Quick election facts
On the radar
To register and vote in a federal election, you must:
- be a Canadian citizen
- be at least 18 years old on election day
Note that a voter information card is not a ticket to vote.
Being on the National Register of Electors in error is not an offence under the Canada Elections Act. However, it is an offense for anyone to vote, or to apply to register to vote, knowing they are not qualified to do so. Cases of those breaking the law will be referred to the Office of the Commissioner of Canada Elections.
At election time, Canadians want quick and easy access to the information they need to vote and make sense of issues that are often misunderstood. Leading up to the election, we will be updating this page with the topics and information that Canadians are looking for to be able to register and vote in the federal election.
The facts on voting
Here are a few helpful reminders as you get ready to cast your ballot.
- Vote, if you are a Canadian citizen and at least 18 years old on election day.
- Bring ID with you to prove your identity and address.
- Be patient and respectful. The voting process may take time.
- Ask Elections Canada workers on site or visit elections.ca to answer any of your questions.
- Film or take pictures inside the voting place or of a marked ballot.
- Show, film or take a picture of a marked ballot.
- Vote again, if you have already voted in this federal election. You can only vote once.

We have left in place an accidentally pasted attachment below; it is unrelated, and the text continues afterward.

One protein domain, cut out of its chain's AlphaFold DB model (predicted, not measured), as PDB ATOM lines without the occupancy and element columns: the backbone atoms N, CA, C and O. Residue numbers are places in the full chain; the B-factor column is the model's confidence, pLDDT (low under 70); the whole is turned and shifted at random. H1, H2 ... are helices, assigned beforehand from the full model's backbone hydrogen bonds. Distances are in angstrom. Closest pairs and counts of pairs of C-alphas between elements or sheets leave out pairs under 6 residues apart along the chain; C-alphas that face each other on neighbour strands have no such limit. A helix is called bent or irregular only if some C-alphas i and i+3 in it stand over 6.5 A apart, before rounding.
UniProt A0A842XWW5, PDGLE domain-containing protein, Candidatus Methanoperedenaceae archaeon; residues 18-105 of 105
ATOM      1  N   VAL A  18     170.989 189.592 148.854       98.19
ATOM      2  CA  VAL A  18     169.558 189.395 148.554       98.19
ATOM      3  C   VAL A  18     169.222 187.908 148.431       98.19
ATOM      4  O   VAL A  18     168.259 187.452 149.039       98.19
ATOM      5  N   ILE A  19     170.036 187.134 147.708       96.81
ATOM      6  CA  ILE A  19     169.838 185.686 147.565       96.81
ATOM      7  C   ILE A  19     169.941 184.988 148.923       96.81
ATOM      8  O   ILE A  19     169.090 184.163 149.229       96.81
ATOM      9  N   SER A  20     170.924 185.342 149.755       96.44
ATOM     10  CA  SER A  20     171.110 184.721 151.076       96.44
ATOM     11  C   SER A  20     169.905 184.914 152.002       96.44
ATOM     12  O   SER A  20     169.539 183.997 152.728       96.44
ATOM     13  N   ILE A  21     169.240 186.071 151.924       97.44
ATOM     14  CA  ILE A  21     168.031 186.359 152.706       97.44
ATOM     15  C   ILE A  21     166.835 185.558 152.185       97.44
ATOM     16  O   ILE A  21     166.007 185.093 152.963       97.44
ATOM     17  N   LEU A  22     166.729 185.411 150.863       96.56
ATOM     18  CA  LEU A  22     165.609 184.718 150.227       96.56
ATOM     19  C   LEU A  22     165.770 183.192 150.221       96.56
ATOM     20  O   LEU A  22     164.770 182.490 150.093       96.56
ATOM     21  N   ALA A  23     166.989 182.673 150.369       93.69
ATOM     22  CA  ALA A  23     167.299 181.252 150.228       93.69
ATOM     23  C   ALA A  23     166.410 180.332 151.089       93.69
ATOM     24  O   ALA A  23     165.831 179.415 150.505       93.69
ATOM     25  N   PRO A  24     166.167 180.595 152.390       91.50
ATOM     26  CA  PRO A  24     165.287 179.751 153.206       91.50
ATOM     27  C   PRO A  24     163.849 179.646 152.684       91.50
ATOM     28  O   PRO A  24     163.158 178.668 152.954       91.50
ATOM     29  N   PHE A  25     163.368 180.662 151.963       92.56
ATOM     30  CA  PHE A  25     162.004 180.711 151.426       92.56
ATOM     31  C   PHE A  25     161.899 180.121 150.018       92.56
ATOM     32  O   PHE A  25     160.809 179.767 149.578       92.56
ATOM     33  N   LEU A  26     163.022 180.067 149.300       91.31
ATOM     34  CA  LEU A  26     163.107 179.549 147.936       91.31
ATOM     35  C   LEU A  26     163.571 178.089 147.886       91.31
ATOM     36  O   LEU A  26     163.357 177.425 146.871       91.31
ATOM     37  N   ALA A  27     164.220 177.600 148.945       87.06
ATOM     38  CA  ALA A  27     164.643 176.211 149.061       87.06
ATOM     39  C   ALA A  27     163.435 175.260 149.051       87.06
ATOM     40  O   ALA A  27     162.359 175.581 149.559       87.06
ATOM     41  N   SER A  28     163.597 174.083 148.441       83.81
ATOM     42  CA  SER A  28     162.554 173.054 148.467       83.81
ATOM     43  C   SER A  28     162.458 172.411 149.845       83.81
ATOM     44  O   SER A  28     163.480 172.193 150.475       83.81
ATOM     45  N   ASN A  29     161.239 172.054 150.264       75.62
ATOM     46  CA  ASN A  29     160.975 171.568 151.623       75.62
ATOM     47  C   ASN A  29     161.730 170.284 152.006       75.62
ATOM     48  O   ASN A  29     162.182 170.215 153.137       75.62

Electors must vote at their assigned polling station on election day and during advance polling days.
Electors can vote for a candidate in their riding at any Elections Canada office in Canada or by mail, using the special ballot process. However, on election day and at advance polls, electors can only vote at their assigned polling station. This is different from the process in some provincial elections in which voters may cast their ballots at any polling station. Learn more about the ways to vote.
You can vote if you live overseas regardless of how long you have been away.
Eligible electors can apply to vote by special ballot regardless of how long they have been living outside Canada. To vote, electors living abroad must be registered on the International Register of Electors. As of October 13, there were 51,978 electors on the International Register of Electors. Learn more about how Canadians abroad can vote.
Bring your voter information card to make the voting process easier.
If you register before October 15, 6 p.m., you will get a voter information card in the mail. It tells you where and when you can vote. Bring your voter information card with you, along with accepted ID, to make the voting process easier!
The National Register of Electors is updated continually to reflect the Canadian population.
Elections Canada works continually to register more than 27 million electors in the National Register of Electors. With a voter registration picture that constantly changes along with the Canadian population, your voter information card may contain errors.
If this is the case, contact your local Elections Canada office before October 15 to make the required updates.
You can also update your information just before you vote.
On the campaign trail
There are several rules on signs and other partisan material. Read detailed answers to several common questions.
Political parties, candidates, and third parties may call and text you
Phone calls and texts to electors are legal and a normal part of campaigning. This includes live calls and "robocalls" (made using an Automatic Dialing-Announcing Device or ADAD). More information can be found on our FAQ page.
Visit this page often for up-to-date information. You can also connect with us though our social media channels and on our website.